WASHINGTON -- House Republicans appeared to be searching for a way out of the fiscal showdown Wednesday, as reports surfaced that leaders were talking to members about a short-term increase of the looming debt limit.
Much of the talk appeared to be inspired by House Budget Committee Chairman Rep. Paul Ryan (R-Wis.), who set the stage with an op-ed in The Wall Street Journal Tuesday, advising that Republicans and Democrats could agree on some cuts and spending reforms.
Ryan reportedly told members of the conservative Republican Study Committee Wednesday morning that they should go along with a short-term hike of the debt limit if President Barack Obama agrees in principle to cuts along the lines of those he suggested in his op-ed.
Another report said House Republicans would have to agree to pass a "clean" hike of the borrowing cap with support from some Democrats to win White House approval.
Obama signaled Tuesday he would accept a short-term clean bill to raise the debt ceiling if no long-term agreement was reached by Oct. 17. But he maintained he would not negotiate over funding the government or paying the bills. A Senate Democratic leadership aide said any deal that included cuts before the government was opened and the debt ceiling raised remained a non-starter on their side of the Hill.
Spokesmen for the House leaders refused to confirm details of the talks. One reaffirmed that House Speaker John Boehner (R-Ohio) still wants spending cuts equal to the amount of any increase in the debt limit.
Members of the GOP conference acknowledged there was not yet a firm plan.
"I think that there are some ideas that are percolating, and I think those ideas are part of this process, and I think that as those ideas get vetted among people in formal and informal discussions, then two or three of the better ones start coming to the top," said Rep. Jack Kingston (R-Ga.).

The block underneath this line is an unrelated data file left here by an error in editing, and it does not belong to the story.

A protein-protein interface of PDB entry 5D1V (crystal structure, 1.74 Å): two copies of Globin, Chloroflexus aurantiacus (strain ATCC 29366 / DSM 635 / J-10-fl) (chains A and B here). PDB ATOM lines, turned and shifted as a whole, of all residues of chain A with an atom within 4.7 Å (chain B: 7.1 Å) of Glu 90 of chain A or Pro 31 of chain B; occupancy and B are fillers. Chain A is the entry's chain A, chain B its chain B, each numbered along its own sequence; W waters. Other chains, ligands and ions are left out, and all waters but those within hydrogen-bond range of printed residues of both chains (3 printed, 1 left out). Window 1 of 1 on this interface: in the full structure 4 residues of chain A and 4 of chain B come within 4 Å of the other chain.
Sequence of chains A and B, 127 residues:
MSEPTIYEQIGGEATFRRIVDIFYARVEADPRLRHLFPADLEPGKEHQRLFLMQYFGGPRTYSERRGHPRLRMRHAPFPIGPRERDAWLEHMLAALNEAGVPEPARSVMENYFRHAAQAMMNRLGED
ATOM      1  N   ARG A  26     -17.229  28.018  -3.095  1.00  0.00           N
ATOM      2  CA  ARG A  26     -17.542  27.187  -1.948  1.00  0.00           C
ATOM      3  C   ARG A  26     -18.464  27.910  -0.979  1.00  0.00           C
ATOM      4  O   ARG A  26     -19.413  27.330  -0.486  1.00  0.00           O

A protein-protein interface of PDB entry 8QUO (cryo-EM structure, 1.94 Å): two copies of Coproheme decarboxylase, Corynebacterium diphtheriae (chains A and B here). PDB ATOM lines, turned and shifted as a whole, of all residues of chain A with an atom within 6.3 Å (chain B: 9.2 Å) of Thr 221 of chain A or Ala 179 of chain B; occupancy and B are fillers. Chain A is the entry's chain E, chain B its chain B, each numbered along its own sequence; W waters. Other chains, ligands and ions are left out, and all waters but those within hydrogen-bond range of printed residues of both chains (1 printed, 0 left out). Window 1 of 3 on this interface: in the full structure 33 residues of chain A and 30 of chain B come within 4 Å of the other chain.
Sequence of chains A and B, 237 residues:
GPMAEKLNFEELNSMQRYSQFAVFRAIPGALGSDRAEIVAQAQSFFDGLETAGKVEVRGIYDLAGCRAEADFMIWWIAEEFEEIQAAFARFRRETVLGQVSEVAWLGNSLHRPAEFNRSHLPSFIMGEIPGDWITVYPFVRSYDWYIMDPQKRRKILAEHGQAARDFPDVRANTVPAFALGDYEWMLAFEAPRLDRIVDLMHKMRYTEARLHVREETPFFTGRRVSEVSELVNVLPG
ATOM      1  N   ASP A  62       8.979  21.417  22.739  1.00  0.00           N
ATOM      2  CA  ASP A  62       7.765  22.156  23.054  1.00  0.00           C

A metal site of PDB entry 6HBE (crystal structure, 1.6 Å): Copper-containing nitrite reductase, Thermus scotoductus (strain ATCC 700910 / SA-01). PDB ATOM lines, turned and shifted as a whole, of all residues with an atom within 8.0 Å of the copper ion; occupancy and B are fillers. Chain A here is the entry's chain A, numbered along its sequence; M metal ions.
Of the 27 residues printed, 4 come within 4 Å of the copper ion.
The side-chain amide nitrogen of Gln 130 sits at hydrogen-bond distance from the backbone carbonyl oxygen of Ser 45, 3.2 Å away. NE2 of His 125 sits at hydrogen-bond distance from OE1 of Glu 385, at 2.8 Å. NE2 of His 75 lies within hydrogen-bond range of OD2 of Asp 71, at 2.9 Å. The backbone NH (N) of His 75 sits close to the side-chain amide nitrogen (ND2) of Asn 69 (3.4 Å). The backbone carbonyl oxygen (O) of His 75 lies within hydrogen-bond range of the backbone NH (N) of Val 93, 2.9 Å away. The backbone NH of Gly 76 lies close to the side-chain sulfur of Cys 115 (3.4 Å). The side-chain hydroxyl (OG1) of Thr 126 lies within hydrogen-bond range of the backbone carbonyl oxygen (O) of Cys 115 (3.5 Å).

A key formal meeting was set for Thursday morning, when the entire Republican House conference was due to gather in their basement meeting room in the Capitol. Often, tentative strategies emerge from those talks, but they don't always last -- even for a day.
Indeed, some aides on both sides of the aisle said they suspected a real deal would not come until close to the debt limit deadline.
While some Republicans have been flirting with the idea of breaching the limit, others seemed to regard that deadline as the time to get something done.
"Right now we have the deadline of the debt ceiling, which i think most of us recognize -- I recognize -- as a big deal," said Rep. Mario Diaz-Balart (R-Fla.) "We can't wait until that passes before we start negotiating on that. "
Kingston said he didn't see a resolution to the government shutdown until constituents pressure members of Congress to end it.
"I do think that what reopens shutdowns more than policy are polls," Kingston said.
House Democrats who met with Obama Wednesday evening said they preferred extending the debt limit for a longer time, such as a Senate bill proposes, but they suggested they could go along with the stopgap.
"We're not going to vote against making sure that America pays its bills, [but] we think it ought to be a longer term for the economy and the growth of jobs," said House Minority Whip Steny Hoyer (D-Md.) after the meeting. "Jobs, after all is really what we ought to be working on.”
This article has been updated with Democratic response.